A Pilot Study of Chromium Picolinate for Weight Loss

Yale-Griffin Prevention Research Center, Derby, CT 06418, USA.
Journal of alternative and complementary medicine (New York, N.Y.) (Impact Factor: 1.59). 03/2010; 16(3):291-9. DOI: 10.1089/acm.2009.0286
Source: PubMed

ABSTRACT Chromium is an essential trace element and nutritional supplement that has garnered interest for use as a weight loss aid.
This trial assesses the effects of chromium picolinate supplementation, alone and combined with nutritional education, on weight loss in apparently healthy overweight adults.
This was a randomized, double-blind, placebo-controlled trial of 80 otherwise healthy, overweight adults assessed at baseline for central adiposity measured by computerized tomography. Subjects were randomly assigned to daily ingestion of 1000 microg of chromium picolinate or placebo for 24 weeks. All subjects received passive nutritional education at the 12-week point in both the intervention and control groups. Outcomes include weight, height, blood pressure, percent body fat, serum, and urinary biomarkers.
At baseline, both the chromium and placebo groups had similar mean body mass index (BMI) (chromium = 36 +/- 6.7 kg/m(2) versus placebo = 36.1 +/- 7.6 kg/m(2); p = 0.98). After 12 weeks, no change was seen in BMI in the intervention as compared to placebo (chromium = 0.3 +/- 0.8 kg/m(2) versus placebo = 0.0 +/- 0.4 kg/m(2); p = 0.07). No change was seen in BMI after 24 weeks in the intervention as compared to placebo (chromium = 0.1 +/- 0.2 kg/m(2) versus placebo = 0.0 +/- 0.5 kg/m(2); p = 0.81). Variation in central adiposity did not affect any outcome measures.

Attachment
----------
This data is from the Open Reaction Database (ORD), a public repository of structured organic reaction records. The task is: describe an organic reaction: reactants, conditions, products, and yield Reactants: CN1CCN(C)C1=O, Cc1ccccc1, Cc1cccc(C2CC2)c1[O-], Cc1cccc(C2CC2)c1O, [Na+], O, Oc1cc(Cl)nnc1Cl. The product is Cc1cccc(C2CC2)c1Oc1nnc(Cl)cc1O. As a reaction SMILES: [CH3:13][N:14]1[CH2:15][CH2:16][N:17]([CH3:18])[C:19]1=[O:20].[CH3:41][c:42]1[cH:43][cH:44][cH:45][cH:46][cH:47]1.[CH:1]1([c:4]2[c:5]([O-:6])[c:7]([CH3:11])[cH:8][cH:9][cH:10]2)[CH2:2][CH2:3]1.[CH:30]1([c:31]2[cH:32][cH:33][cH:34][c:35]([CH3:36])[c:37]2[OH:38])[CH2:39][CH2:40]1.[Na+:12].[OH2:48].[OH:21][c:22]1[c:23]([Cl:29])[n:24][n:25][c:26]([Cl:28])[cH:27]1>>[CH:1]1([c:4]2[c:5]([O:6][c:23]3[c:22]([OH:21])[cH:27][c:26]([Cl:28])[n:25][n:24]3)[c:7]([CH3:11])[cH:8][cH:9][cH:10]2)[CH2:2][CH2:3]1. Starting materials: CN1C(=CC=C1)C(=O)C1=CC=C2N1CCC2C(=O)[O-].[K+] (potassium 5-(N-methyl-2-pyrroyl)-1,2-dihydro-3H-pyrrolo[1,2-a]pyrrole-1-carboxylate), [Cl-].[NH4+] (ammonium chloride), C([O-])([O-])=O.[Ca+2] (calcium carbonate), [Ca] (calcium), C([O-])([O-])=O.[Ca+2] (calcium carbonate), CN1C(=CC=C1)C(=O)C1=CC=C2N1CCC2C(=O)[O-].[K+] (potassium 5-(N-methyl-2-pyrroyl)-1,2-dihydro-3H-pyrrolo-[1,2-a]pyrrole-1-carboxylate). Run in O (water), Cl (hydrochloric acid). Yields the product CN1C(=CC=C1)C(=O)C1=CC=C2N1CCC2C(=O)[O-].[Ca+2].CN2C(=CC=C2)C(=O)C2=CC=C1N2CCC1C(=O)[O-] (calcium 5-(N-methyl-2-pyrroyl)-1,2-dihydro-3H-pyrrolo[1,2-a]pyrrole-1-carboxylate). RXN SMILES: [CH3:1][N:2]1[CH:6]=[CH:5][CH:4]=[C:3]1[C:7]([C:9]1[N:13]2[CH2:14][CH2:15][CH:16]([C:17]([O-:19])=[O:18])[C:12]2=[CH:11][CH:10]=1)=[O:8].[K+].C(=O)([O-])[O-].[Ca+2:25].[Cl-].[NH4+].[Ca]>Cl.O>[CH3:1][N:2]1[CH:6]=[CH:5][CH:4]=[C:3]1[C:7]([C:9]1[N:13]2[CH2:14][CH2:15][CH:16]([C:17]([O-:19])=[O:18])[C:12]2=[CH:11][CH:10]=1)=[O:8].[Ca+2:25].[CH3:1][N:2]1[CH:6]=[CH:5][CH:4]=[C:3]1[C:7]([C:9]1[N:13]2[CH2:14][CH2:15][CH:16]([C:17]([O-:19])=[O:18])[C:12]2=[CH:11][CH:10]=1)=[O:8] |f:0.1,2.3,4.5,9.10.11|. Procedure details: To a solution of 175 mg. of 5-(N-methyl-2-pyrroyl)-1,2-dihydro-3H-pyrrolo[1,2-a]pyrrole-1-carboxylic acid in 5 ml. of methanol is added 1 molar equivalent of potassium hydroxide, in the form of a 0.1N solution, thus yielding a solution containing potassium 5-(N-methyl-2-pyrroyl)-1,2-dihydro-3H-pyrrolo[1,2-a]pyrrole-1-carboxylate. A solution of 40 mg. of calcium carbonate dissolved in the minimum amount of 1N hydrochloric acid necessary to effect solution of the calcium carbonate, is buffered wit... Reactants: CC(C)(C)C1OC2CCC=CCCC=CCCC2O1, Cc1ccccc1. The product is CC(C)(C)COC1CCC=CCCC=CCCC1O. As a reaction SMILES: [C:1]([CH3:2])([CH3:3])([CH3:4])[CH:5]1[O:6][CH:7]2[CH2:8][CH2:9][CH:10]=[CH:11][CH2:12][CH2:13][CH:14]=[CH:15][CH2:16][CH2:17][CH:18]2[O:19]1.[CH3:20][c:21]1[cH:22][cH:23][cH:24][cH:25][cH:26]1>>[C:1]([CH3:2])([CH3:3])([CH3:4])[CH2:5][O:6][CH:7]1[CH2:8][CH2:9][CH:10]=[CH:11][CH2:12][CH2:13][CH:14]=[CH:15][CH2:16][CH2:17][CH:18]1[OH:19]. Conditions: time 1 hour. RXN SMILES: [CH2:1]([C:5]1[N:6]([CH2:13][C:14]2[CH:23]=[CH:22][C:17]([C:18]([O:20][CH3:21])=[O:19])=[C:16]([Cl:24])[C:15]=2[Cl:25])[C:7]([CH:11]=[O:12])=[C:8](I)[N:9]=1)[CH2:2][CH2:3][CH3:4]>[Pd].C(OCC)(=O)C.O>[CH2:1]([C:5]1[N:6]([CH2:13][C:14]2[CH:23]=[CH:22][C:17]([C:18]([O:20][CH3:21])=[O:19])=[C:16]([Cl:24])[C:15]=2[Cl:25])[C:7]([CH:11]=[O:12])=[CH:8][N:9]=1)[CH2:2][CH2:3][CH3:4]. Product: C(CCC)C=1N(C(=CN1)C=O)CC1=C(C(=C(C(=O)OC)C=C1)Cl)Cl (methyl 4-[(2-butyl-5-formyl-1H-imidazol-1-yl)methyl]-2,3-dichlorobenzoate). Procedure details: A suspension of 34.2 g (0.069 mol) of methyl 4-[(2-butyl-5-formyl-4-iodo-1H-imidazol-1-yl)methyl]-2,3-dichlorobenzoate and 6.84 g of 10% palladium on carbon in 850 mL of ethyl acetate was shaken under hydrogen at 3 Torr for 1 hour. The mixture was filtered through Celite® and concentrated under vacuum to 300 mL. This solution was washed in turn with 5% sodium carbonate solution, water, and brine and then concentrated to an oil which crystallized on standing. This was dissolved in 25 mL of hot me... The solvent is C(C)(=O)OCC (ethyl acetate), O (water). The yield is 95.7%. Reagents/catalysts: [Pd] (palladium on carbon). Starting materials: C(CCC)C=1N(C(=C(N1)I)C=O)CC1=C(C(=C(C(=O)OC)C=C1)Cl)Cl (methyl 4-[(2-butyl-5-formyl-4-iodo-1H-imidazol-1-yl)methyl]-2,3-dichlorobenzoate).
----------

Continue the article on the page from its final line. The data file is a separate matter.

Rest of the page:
Supplementation of 1000 microg of chromium picolinate alone, and in combination with nutritional education, did not affect weight loss in this population of overweight adults. Response to chromium did not vary with central adiposity.

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Available from: Ather Ali, Sep 26, 2015
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    • "Food cravings [29] [30] [31] [32] and negative affect [33] [34] have been identified as instrumental triggers for binge eating, and high disinhibition is common among individuals who binge eat [35] [36] and is associated with poor treatment outcome.[37] On the other hand, other studies have failed to find any effect of chromium supplementation on glucose metabolism or body weight [38] [39]. Across studies, the treatment protocol has varied, and the optimal dosage level and treatment duration for efficacy remain unknown. "
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    ABSTRACT: Chromium treatment has been shown to improve mood, appetite, and glucose regulation in various psychiatric and medical patient populations. The authors propose that chromium may be useful in the treatment of binge eating disorder (BED). Twenty-four overweight adults with BED were enrolled in a 6-month double-blind placebo-controlled trial and randomly assigned to receive either 1000mcg chromium/day ("high dose"; n=8) or 600mcg chromium/day ("moderate dose"; n=9) as chromium picolinate or placebo (n=7). Mixed linear regression models were used to estimate mean change in binge frequency and related psychopathology, weight, symptoms of depression, and fasting glucose. Fasting glucose was significantly reduced in both chromium groups compared to the placebo group; similarly, numerically, but not significantly, greater reductions in binge frequency, weight, and symptoms of depression were observed in those treated with chromium versus placebo, although statistical power was limited in this pilot trial. For fasting glucose, the findings suggest a dose response with larger effects in the high dose compared to moderate dose group. These initial findings support further larger trials to determine chromium's efficacy in maintaining normal glucose regulation, reducing binge eating and related psychopathology, promoting modest weight loss, and reducing symptoms of depression in individuals with BED. Studies designed to link the clinical effects of chromium with changes in underlying insulin, serotonin, and dopamine pathways may be especially informative. If efficacious, chromium supplementation may provide a useful, low-cost alternative to or augmentation strategy for selective serotonin reuptake inhibitors, which have partial efficacy in BED. NCT00904306.